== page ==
We warmed up by doing the same round robin outruns I'd done with Elaine the day before, though we worked a little closer to each other. Taz's outruns and lifts were perfect, and his fetches continued to be a bit choppy. After a bit, Larry intentionally let the sheep break back to the pens so that he could send his dogs on longer outruns. He encouraged me to do the same thing with Taz. I wasn't so sure this was such a good idea—this was not working in the controlled circumstances I'd been so careful about—but Larry thought it might be good to stretch him a bit and see what he could do. So we walked down the field a bit and I sent him. The sheep were maybe 250 yards out from where we stood. They were bunched up against the pen, not really moving, and I could tell Taz was having trouble spotting them. So this would be kind of a blind outrun of sorts, but I knew these light sheep would move off him once he caught their eyes.
I set him up and sent him to the right. He took a few steps and stopped, looking back at me. "Away to me," I repeated, and he took off. Nice and wide. The sheep still weren't moving by the time he reached about 75 yards away from them, and he slowed and looked at me again. "Away!" I shouted, and off he went, neatly behind them, lifting them clean. Hooray for Taz! He did a bit of back and forth behind them getting them to me, but that was kind of the nature of these sheep, who've had a lot of practice pushing on dogs and often beating them. I was so proud of him! I did it again a bit later, and this time he needed no redirects. The sheep did shoot out to the left toward a big dirt pile before he got to them, and this is an area where the dogs often have a little difficulty getting them under control, so I started running up the field to help him. I needn't have expended the energy. Ten seconds later, up the field they began marching, with Taz in easy pursuit. What a good boy! He did terrific on these little tests! Another thing Larry suggested I do was to flank him around the sheep (at the top of the field) to release enough pressure that the sheep would start heading back to the pens and then stop him. Then, let him up and let him get them and bring them back. I wasn't quite sure about this exercise either—I feared Taz's form would suffer or he would hesitate again and then just watch them get away. But he did fine—he remained wide and he covered them nicely. My confidence in Taz went up exponentially with all of this work—he is capable of much more than I have been doing with him, and I couldn't be happier!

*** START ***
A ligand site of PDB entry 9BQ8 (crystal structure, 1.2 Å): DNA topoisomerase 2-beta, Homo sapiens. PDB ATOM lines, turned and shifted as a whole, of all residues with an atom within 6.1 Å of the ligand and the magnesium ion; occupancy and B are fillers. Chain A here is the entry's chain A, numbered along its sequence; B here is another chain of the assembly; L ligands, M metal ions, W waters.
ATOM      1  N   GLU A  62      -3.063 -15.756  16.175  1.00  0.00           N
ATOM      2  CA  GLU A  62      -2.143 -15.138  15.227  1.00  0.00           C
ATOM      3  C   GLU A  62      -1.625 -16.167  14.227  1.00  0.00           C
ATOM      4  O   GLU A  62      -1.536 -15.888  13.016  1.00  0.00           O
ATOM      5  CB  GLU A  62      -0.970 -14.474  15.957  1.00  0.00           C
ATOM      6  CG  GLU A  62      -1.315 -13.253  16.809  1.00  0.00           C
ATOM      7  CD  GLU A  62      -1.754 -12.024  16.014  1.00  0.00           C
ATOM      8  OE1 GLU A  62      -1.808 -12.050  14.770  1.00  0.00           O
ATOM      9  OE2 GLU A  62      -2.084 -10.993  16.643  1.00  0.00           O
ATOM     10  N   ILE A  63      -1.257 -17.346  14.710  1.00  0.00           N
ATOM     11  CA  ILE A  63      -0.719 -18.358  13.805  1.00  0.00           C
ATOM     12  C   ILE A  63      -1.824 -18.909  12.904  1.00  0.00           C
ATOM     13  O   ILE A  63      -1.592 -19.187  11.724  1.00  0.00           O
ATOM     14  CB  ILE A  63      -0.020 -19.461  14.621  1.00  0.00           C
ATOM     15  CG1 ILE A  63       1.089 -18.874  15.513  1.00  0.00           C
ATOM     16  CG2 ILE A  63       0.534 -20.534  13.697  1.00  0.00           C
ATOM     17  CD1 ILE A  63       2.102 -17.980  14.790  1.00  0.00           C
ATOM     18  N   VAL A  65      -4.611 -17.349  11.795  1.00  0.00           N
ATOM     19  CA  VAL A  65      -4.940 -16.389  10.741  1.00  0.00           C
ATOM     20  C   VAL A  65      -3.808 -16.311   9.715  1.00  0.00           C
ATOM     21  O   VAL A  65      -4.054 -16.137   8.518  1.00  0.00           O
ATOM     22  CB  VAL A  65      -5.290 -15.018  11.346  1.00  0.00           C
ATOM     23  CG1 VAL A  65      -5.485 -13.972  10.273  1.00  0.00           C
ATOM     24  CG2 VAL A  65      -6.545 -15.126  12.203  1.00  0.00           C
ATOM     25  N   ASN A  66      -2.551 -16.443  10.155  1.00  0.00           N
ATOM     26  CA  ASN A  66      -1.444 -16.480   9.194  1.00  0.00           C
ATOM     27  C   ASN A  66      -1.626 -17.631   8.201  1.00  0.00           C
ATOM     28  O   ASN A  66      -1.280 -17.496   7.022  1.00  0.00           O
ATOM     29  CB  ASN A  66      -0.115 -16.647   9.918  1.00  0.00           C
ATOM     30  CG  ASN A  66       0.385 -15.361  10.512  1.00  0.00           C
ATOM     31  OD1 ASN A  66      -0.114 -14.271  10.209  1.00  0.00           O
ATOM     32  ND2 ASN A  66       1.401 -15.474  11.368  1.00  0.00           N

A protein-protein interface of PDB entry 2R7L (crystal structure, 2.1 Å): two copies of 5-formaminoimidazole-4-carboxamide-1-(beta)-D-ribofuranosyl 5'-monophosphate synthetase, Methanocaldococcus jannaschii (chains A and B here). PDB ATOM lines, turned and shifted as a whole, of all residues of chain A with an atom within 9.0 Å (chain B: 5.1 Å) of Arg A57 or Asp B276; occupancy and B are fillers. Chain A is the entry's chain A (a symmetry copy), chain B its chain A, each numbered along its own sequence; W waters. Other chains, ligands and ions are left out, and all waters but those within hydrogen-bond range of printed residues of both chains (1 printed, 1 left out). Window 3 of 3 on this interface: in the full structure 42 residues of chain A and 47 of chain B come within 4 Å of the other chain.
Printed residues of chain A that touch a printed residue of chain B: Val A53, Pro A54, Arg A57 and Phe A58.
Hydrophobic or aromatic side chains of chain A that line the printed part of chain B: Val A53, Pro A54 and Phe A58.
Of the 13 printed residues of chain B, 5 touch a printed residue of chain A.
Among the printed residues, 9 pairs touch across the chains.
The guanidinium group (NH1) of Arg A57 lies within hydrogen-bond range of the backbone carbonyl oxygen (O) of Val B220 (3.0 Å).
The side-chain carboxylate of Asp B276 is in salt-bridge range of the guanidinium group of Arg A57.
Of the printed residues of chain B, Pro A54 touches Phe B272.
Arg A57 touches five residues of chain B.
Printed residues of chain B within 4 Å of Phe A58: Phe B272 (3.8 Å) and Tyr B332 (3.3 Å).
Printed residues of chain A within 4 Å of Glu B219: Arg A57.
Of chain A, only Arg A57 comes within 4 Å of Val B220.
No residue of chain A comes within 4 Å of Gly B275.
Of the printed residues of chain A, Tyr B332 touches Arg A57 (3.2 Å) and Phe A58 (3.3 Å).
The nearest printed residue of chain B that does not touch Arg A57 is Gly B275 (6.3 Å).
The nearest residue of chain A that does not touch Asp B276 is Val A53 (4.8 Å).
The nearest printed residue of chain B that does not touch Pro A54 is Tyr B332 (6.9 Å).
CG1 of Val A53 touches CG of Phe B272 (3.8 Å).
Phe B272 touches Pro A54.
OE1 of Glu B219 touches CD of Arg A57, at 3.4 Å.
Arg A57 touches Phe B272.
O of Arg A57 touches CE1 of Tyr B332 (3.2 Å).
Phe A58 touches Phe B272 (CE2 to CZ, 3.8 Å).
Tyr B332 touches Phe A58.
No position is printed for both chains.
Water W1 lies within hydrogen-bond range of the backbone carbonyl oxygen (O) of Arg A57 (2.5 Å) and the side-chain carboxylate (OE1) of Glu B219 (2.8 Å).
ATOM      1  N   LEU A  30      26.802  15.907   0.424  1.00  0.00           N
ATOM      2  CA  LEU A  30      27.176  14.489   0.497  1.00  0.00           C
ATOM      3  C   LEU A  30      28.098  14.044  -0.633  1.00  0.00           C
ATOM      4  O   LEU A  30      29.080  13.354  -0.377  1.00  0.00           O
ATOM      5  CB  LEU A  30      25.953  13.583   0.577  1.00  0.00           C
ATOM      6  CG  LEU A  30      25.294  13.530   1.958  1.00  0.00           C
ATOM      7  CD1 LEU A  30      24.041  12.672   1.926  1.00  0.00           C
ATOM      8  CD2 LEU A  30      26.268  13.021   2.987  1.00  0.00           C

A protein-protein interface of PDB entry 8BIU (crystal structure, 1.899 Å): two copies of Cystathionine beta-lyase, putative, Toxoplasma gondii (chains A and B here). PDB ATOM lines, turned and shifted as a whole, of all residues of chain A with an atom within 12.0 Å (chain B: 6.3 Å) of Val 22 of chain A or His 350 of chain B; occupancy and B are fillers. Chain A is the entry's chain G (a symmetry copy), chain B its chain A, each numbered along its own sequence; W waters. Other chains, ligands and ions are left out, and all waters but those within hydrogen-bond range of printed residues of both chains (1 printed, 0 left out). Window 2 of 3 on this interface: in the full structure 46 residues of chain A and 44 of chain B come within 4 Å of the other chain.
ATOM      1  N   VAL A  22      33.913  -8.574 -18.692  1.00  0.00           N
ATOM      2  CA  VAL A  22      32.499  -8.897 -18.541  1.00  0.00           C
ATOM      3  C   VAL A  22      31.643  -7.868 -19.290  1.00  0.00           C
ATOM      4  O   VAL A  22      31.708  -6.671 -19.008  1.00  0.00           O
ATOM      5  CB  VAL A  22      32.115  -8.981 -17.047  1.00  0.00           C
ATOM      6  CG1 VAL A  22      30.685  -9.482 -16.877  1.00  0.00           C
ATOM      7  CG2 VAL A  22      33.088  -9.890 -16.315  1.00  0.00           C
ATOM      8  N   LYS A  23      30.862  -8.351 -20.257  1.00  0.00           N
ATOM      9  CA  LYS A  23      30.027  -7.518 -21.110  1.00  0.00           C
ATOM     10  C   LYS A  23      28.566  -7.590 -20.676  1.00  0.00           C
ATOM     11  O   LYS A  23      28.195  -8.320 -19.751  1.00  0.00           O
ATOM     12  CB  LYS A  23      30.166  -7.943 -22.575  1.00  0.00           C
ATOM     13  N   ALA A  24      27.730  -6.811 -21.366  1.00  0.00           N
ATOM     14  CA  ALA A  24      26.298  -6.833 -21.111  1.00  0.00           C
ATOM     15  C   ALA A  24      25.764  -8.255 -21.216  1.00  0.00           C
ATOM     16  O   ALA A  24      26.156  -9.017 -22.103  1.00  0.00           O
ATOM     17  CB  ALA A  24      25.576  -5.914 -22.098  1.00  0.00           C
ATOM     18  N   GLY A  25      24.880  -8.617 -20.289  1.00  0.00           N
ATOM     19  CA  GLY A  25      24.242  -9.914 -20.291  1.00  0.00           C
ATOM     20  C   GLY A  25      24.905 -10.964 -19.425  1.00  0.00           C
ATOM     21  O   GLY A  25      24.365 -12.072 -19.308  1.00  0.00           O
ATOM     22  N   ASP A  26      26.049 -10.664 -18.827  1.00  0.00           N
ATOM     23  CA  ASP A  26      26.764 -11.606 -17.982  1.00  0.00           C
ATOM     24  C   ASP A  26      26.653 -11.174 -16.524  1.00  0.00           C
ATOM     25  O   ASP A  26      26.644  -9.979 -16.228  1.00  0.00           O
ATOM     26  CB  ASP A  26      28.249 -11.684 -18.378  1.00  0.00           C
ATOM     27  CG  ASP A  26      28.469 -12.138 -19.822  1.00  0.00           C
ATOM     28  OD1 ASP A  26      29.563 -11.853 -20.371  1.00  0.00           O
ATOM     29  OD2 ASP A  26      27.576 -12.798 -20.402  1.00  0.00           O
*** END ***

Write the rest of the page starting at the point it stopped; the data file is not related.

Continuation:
Of course, he still needs a lot of work. I drove the sheep up the entire field with him a few times (walking with him), and much like the way he was fetching them, he didn't give them quite enough room to keep a flow going. He pushed them forward and they'd go to one side or the other, and then I'd flank him to cover. But the second time I did it with him, I decided to be a little more stingy with my commands, and he actually did a whole lot better. He still needed a flank to recover every now and then, but mostly he was covering them on his own and thus learning it was more efficient to keep a little further off. Bolstered by that, I tried to do some cross driving with him at the far end of the field, but wasn't as successful here. He was nervous about giving up the pressure, and we did more stopping and flanking to cover than actual driving. But that's okay. These sheep really are quite difficult, always leaning hard on the dog, and Larry reminded me that I'd need to work lots of different kinds of sheep to keep Taz flexible, so he didn't think all sheep behaved like these sheep do.
We also worked with whistles a bit more, and Taz continues to take more of them, though he's far from being what I'd call fluent with my whistles. A funny thing did happen, though. With these wild sheep, I had less time to think about what I was blowing, so I a couple of times I blew my own come bye whistle, which no one has ever used with Taz. Lo and behold, he took it. He still had trouble taking my attempts at mimicking Scott's come bye, but he took my come bye whistle. I thought that was pretty odd but maybe is due to the whistle simply making sense to him in the situation that called for it (the sheep were breaking), whereas he is otherwise having to work out my "translations" of the whistles he first learned with Scott and isn't quite sure they are the same thing as what he learned. In any case, I am confident it will all come in time as long as I keep working on it with him.
So, all in all, I'm well pleased at where Taz is now. Our first trial is in two weeks. I am not sure we'll be ready, but we're a whole lot more ready than we were a week ago!
All photos taken by Larry Adams.